Preparing a job application can be gruelling, unrewarding and unfulfilling. The problem is that many employers take a cold, robotic approach to job applications. They remove as much humanity from the process as possible. And they don’t take the time to explain what it takes to stand out from the crowd. We try to not be like that here.
In this article, I’m going to share some of the things we look for from job seekers. Even if we’re not hiring when you read this, my tips might help you apply for jobs with similar companies. I hope you find them useful!
Demonstrate Your Creativity
Southpoint Films is a corporate video production company. We make videos about industrial vacuum cleaners, commercial cooking equipment and corporate exhibitions. (Amongst other things!) You can look at our portfolio for more examples of the work we do.
When hiring, we’re looking for people who can create exciting videos about relatively mundane subjects. CVs, covering letters and job application forms are also relatively mundane. What can you do to jazz yours up?
Over the years I’ve seen a number of clever, creative and memorable CVs. One job seeker recorded a video CV, which was highly creative and engaging. Another had designed their CV to look like the interface for Adobe Premiere. They’d put their details where other text (like clip names) would usually go. Both were miles apart from your typical “Times New Roman” CV.
My Own Experience
Even if the job application form constrains you, use whatever opportunity you have to demonstrate your creativity.
When I was a student I applied for a job at my local Apple Store. The application form was a typical “big company” job application form. It was quite limited. However, I was allowed to upload a photo of myself. So I decided to frame my face with an original iPad, which didn’t have a camera.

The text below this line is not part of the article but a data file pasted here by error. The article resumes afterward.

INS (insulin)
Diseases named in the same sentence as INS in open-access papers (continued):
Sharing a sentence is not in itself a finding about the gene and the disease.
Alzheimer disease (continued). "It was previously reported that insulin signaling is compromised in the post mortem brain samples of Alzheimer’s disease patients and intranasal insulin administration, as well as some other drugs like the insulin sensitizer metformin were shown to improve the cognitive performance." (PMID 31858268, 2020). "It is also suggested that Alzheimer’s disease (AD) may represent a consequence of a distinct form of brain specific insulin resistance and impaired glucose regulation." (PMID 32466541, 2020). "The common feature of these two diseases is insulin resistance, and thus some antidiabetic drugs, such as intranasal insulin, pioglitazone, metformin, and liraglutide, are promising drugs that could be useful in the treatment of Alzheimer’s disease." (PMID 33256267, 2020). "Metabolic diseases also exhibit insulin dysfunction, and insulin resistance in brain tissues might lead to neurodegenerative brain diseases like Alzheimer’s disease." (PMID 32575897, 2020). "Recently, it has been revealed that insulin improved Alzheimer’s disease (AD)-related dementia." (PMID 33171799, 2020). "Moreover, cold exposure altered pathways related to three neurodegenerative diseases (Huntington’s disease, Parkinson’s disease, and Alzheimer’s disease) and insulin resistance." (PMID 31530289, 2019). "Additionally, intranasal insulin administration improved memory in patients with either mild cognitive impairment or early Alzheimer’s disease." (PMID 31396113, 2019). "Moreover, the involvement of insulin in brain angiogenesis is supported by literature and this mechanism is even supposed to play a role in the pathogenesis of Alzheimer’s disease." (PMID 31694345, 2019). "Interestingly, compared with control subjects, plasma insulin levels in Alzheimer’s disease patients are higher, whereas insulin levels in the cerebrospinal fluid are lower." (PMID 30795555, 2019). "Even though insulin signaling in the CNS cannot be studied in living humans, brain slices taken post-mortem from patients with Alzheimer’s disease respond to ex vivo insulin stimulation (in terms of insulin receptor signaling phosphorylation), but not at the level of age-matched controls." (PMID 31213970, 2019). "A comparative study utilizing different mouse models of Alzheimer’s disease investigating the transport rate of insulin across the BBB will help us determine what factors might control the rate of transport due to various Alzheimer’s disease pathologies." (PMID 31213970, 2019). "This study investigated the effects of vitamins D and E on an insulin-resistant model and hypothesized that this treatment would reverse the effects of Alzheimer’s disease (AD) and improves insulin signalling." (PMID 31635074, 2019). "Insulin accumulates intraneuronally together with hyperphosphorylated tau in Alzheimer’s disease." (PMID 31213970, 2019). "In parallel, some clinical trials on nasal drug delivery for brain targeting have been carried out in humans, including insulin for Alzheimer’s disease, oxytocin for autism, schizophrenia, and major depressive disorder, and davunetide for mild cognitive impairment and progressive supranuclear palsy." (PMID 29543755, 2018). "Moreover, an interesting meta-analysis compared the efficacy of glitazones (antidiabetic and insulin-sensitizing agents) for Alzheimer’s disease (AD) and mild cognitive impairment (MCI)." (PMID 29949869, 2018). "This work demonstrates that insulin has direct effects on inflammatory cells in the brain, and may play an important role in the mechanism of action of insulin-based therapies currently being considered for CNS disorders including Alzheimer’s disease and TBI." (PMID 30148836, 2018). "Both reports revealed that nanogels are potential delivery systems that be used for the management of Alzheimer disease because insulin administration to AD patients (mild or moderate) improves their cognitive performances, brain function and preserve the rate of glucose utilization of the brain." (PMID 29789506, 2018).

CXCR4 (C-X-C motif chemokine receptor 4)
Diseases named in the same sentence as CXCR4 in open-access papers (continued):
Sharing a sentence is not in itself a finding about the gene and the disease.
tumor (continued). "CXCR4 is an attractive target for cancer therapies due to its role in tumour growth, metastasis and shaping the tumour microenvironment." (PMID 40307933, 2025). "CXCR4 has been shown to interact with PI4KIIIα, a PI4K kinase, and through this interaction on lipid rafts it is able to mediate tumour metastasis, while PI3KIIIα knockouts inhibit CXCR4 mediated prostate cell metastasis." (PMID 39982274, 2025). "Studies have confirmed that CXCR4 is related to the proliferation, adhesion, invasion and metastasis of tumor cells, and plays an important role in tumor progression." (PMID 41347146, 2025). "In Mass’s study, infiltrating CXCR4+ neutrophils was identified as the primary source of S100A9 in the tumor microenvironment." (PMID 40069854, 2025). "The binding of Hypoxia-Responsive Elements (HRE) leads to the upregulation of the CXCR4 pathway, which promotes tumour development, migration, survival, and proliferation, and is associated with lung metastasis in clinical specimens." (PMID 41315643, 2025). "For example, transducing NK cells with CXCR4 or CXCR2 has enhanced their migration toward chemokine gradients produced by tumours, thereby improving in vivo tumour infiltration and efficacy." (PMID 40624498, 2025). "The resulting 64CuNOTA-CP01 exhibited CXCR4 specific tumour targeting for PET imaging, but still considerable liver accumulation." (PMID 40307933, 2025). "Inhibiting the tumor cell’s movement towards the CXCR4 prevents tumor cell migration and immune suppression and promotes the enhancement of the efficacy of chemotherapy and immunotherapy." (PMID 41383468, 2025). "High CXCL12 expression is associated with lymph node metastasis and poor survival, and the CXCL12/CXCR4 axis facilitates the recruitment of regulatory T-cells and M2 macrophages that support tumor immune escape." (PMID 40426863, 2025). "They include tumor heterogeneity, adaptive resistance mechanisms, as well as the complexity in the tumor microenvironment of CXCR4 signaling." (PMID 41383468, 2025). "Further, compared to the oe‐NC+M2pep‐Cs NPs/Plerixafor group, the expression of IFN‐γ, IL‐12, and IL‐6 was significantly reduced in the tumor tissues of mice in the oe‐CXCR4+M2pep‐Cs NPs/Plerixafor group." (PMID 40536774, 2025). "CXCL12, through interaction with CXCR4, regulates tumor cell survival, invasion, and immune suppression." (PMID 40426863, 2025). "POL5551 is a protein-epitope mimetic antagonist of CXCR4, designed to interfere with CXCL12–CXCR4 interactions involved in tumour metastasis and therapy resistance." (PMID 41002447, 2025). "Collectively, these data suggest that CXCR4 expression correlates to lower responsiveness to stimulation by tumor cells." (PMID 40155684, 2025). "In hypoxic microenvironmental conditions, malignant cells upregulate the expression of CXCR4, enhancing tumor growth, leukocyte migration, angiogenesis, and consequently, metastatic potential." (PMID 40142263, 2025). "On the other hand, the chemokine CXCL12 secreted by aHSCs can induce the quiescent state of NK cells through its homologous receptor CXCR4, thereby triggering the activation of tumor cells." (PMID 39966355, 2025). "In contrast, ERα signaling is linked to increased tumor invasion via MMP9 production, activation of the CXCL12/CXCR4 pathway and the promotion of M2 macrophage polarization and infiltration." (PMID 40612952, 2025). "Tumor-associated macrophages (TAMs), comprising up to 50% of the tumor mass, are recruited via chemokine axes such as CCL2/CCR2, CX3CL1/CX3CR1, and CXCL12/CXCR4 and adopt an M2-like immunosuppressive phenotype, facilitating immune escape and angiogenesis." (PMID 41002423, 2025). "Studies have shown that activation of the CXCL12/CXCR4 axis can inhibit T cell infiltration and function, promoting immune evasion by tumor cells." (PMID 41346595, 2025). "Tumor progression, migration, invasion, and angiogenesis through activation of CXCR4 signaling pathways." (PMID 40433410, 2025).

For 10 minutes of effort in Photo Booth and 20 minutes in Photoshop, it certainly paid off. My interviewer told me that the photo helped me land the job. They loved it because it was creative and different to the other applications that they’d received. As a result, I stood out. And I earned myself a wonderful job that saw me through my time at university.
Show Off Your Work
If you’re applying for a production role, you’ll need to include samples of your work. How will we know what you can do if we can’t see your skills in action?
For creative jobs it’s typical to send a portfolio of work with your application. A portfolio can be anything from a website to a social media profile or a YouTube Channel. We have a portfolio for our company here on our website. We have specific advice about creating a portfolio in another article.
Alternatively, you might prefer to create an edited showreel. This is usually a 60 to 90 second video that includes the best bits of your entire portfolio. We have a showreel for our company on our home page.
If you can’t show full projects (such as for copyright reasons), a showreel can be a good alternative. A showreel can also be more engaging if you’ve only worked on long-form content, or you’ve got a lot of variety in your portfolio. When reviewing a lot of applications, we’d prefer to watch a short showreel than sit through a long video, or several different videos. (We can always ask for full length videos later.)
What We Look For In Portfolios And Showreels
When we look at showreels and portfolio entries, we’re trying to see if your style is a good fit for our business. We’re also looking to see if you have the right technical expertise for the job you’re applying for. Make sure all examples are relevant.
You should also explain what your involvement was if you’re sharing a piece of group work. We don’t want to be judging your portfolio for the editing if you were the camera operator, for example. (This is particularly important for students.)
How To Include Your Work In A Job Application